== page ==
If I Wrote College Course Descriptions

By JiJi Lee '01

Physics for Poets: This class is neither an “easy A” nor about the connection between Schrödinger’s cat, T.S. Eliot, and Cats.

European Art History: Study the great works of art and develop a newfound appreciation for Renaissance artists such as Leonardo da Vinci. Learn to channel the brilliance of this gifted artist by sleeping in your XL twin size bed in the pose of the Vitruvian Man.

Latin: Study classic texts and enhance your understanding of other languages, as well as gain crucial insights into your new favorite book, The Da Vinci Code.

Cryptography: Learn to encode ciphers and then start creating complex passwords for all your social media accounts, which you will definitely end up forgetting every time you try to log on.

Philosophy 101: This class will introduce you to the works of classic philosophers while preparing you for cocktail party conversations where men try to explain Hegel to you.

Architecture: This course will explore architectural space and design, as well as make you seem more like a protagonist in a groundbreaking thriller that features the iconic churches and museums of Paris.

Principles of Economics: Learn about consumption and production, inelastic and elastic demand, and other important economic terms so that you can allay your parents’ fears that you are only going to college to study the clues in Leonardo’s Last Supper and unlock the secrets to the Holy Grail. (Also, this class can help you snag an internship at an investment bank!)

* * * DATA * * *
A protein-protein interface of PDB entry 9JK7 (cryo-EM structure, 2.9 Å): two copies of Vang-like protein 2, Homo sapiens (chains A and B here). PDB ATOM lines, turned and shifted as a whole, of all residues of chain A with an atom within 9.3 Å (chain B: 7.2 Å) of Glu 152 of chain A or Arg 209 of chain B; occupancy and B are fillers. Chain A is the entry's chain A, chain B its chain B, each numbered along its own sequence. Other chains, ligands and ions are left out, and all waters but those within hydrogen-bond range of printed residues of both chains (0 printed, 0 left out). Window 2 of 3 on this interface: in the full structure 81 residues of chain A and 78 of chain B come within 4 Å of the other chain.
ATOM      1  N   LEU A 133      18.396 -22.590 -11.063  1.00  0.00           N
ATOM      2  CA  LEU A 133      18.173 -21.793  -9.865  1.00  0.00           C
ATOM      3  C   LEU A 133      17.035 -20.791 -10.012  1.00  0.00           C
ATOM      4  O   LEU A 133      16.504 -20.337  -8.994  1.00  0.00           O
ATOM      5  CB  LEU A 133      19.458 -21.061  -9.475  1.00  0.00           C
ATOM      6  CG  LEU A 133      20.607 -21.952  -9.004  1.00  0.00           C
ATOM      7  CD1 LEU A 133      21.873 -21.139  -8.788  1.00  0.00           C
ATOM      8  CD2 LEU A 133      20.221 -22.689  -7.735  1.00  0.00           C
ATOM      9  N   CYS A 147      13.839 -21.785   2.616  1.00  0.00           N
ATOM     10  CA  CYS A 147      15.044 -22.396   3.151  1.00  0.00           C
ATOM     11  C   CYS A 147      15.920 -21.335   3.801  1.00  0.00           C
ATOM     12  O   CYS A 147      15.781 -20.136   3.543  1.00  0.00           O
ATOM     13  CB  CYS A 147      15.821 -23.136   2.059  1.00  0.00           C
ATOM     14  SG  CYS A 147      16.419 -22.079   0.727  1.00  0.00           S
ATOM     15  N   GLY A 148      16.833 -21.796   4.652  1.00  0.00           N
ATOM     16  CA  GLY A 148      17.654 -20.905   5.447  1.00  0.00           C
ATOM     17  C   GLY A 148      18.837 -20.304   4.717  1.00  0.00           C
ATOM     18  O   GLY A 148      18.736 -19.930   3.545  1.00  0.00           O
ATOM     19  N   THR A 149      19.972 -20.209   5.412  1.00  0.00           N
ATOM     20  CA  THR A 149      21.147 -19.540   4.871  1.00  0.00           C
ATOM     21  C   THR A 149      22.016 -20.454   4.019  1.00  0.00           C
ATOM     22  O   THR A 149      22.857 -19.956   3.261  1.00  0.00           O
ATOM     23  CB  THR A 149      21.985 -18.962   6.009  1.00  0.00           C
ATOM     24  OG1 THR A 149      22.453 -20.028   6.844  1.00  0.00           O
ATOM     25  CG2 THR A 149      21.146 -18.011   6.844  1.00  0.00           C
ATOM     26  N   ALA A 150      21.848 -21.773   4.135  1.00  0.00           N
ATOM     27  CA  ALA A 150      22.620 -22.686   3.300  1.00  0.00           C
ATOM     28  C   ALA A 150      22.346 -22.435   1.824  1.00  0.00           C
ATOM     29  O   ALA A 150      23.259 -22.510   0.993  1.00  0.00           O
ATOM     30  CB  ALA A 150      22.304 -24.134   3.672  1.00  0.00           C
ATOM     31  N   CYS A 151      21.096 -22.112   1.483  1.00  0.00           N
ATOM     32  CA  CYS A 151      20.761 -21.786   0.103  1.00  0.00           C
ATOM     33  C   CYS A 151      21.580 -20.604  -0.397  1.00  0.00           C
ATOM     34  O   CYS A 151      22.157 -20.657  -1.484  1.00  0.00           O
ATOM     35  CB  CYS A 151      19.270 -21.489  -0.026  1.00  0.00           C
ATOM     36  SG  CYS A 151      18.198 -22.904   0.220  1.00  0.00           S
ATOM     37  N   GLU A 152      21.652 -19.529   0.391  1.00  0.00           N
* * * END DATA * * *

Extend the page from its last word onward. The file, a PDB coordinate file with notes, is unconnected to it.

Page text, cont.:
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Illustration of a student on the computer

Creative Writing: Learn the craft of short story writing and critique your classmates’ stories, which all revolve around their dysfunctional families. Feel confident that your story about a crime that takes place in the Louvre is highly original.

East Asian History: This class will cover key political, historical, and cultural moments in Korea, Japan, and China. Despite this, you will keep asking your professor questions related to the cover-up of the real relationship between Jesus and Mary Magdalene. When the professor politely mentions that this course only covers the region of East Asia, take this as confirmation that your professor is indeed involved in the cover-up and a member of Opus Dei.

Calculus II: While you would think that a sequel to Calculus I was unnecessary, Calculus II is a delightful addition to the franchise (don’t listen to the haters!) and offers a host of exciting new characters and situations, such as vectors and partial derivatives.

Colloquium on The Da Vinci Code: 10 prerequisites required for this course. Term paper includes analysis of Tom Hanks’ questionable hair choice in the film version. 

Latest IssueSummer 2021

The extraordinary class of 2021 sets off on their next adventure.